Wagner, F. et al. (2004) Reproducibility of Holocene atmospheric CO2 records based on stomatal frequency. Quaternary Science Reviews, 23, 1947-1954.

    Abstract: The majority of the stomatal frequency-based estimates of CO2 for the Holocene do not support the widely accepted concept of comparably stable CO2 concentrations throughout the past 11,500 years. To address the critique that these stomatal frequency variations result from local environmental change or methodological insufficiencies, multiple stomatal frequency records were compared for three climatic key periods during the Holocene, namely the Preboreal oscillation, the 8.2 kyr cooling event and the Little Ice Age. The highly comparable fluctuations in the palaeo-atmospheric CO2 records, which were obtained from different continents and plant species (deciduous angiosperms as well as conifers) using varying calibration approaches, provide strong evidence for the integrity of leaf-based CO2 quantification.


  4. Wagner et al. paper here.

    I guess I could use the title Urban Ecologist if pressed, so I’ll state that the CA cheer squad would be all over this paper if it disagreed with their received world views. Meaning, there needs to be some degree of robustness here wrt other researchers finding the same thing; if we can model phenotype and genotype response ranges, we might be able to have a decent discussion on this issue.




  5. Dano,

    Entirely agree about the sceptics stance on this paper. Anyhoo, here is an interesting looking recent paper:

    Garcia-Amorena, I. et al. (2006) Stomatal responses in deciduous oaks from southern Europe to the anthropogenic atmospheric CO2 increase; refining the stomatal-based CO2 proxy. Review of Palaeobotany and Palynology, 141, 303-312.

    Herbarium specimens of Quercus robur L. from 25 localities on the Iberian Peninsula covering the time period from 1901 to 2003 were studied to develop a suitable stomatal index (SI)-atmospheric CO2 inference model that met the specific demands of the abundant fossil material from this geographical region. Significant SI changes were observed under the atmospheric CO2 increase since the onset of industrialization, resembling a sigmoidal response. The highly comparable SI response rates of Iberian and Northwest European data sets confirmed that Q. robur has reached its response limit at 330 ppmv, and adaptation of Quercus to changing CO2 concentration is in principle the same. A 3.5% SI difference between both data sets is likely to be a result of the differences in irradiation level at the high and low latitudes. An adjusted SI-CO2 calibration data set for the Northern Iberian Peninsula is provided for the CO2 range from 295 ppmv to 330 ppmv, where the best statistical fit for the CO2 inference model is achieved when data are restricted to an altitudinal range of 0-1000 in a.s.l. Geographical extension of the model is attained by the incorporation of the month irradiance average (W/m(2)) as an independent factor. Additional pore length increase was observed over the same CO2 range. Usage of the Stomata-Pore Coefficient (proportion of pore length over the Stomatal length) was introduced in order to give a better description of the response of stomatal dimensions to the rising atmospheric CO2 concentrations.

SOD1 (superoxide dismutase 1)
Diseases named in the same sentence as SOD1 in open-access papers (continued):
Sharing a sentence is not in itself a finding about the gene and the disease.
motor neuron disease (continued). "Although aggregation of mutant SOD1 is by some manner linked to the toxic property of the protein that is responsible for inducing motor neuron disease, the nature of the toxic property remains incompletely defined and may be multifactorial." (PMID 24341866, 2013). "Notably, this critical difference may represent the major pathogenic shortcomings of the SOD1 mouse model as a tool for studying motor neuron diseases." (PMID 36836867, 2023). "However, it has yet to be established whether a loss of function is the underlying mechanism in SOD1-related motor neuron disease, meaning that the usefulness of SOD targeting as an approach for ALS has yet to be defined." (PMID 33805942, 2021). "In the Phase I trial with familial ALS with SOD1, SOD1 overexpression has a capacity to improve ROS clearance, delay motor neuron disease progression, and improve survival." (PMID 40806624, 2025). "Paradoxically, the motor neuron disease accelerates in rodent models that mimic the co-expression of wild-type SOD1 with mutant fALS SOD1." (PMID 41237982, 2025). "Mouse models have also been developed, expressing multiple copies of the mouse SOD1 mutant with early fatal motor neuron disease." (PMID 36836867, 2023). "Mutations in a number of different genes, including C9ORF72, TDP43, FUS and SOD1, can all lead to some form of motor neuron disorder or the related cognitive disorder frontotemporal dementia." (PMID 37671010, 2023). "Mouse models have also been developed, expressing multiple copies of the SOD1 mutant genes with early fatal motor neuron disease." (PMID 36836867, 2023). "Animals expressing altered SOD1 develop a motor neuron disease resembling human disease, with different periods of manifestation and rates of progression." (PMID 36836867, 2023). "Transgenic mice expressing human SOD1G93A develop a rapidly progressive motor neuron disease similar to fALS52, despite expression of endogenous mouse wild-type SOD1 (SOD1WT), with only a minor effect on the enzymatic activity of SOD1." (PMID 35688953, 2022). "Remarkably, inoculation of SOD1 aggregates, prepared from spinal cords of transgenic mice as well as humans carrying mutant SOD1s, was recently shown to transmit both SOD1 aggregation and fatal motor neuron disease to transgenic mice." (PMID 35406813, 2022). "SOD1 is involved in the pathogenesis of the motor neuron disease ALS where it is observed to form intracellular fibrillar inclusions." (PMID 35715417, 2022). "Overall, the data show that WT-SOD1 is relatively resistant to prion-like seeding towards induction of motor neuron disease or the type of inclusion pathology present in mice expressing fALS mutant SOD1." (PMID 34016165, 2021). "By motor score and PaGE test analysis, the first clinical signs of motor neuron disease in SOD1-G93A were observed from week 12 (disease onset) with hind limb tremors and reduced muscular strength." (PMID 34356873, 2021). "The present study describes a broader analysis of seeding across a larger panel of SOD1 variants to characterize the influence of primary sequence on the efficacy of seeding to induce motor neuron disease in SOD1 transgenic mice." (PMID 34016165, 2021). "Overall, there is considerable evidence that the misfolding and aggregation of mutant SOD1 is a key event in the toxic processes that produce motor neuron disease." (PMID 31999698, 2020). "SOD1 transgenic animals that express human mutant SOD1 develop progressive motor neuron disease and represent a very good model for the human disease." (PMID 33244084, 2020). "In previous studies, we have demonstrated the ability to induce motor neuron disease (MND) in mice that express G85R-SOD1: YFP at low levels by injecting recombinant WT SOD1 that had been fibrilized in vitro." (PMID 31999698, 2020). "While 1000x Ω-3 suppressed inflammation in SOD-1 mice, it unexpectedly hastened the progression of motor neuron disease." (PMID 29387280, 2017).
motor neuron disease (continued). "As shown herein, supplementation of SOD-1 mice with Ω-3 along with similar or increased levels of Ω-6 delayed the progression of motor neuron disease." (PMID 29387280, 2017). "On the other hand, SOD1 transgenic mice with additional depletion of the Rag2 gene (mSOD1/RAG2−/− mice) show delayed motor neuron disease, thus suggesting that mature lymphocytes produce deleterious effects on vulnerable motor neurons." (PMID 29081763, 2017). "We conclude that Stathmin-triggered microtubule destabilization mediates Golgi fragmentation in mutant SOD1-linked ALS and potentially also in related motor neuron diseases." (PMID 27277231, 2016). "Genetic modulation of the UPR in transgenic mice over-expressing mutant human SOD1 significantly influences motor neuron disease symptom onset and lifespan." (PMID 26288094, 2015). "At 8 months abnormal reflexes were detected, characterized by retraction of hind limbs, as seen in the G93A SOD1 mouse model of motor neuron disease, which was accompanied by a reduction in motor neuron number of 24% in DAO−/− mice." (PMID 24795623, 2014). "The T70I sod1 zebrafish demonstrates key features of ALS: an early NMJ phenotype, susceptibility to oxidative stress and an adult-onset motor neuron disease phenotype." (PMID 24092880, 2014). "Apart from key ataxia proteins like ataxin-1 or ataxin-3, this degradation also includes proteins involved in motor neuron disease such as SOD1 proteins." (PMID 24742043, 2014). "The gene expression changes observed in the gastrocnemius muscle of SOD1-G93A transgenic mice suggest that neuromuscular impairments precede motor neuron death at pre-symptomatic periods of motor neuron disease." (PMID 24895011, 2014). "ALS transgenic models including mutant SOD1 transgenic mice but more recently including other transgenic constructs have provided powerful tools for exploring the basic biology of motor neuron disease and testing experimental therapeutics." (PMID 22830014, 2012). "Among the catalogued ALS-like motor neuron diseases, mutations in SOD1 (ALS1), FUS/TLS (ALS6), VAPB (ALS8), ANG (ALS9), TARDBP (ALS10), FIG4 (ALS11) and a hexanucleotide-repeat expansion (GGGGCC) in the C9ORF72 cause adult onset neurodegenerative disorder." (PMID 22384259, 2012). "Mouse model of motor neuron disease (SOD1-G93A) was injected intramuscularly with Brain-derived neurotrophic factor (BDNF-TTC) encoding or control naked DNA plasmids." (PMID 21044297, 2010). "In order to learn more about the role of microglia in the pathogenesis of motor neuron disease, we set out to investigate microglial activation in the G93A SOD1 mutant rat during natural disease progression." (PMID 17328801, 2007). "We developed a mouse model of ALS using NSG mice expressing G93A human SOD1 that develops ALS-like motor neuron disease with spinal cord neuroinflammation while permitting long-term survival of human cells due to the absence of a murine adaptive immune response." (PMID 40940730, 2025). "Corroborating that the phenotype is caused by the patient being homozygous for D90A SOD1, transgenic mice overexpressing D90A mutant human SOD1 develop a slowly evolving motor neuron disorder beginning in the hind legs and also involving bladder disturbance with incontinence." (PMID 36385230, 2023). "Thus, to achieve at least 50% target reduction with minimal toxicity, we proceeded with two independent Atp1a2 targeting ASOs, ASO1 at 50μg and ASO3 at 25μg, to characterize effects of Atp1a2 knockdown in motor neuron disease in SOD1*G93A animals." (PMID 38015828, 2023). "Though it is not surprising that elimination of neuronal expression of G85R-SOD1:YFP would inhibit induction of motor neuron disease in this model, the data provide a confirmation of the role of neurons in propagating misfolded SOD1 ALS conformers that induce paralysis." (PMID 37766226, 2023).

6. CO2 at ground level was far too variable for Keeling, which is why he went to the top of Mauna Loa in the middle of the Pacific to get a well mixed atmosphere to sample.

    Are oak trees all that much better at deriving a global average from local air?

    ——– end serious, begin wry —–

    On another note, to be a proper member of the conspiracy, you _must_ take your language from the accepted authorities. We no longer speak of a “think tank” — the correct term since last Sunday is “belief tank”

    “A belief tank?”

    “It’s like a think tank, only without the doubt.”


  7. Now, I like the sigmoidal curve response, SteveF, and I’m intrigued by the maximum response limit, which gives a bound for genotypic response if robust. My sub is horrible and I don’t have that journal, so I can’t read the paper but it looks interesting. I think Hank gets at a confounding factor as well.




  8. Dano writes, “I don’t have that journal, so I can’t read the paper but it looks interesting.”

    I have access to the journal and can send you a pdf file of the article. Uh, how can I send it to you?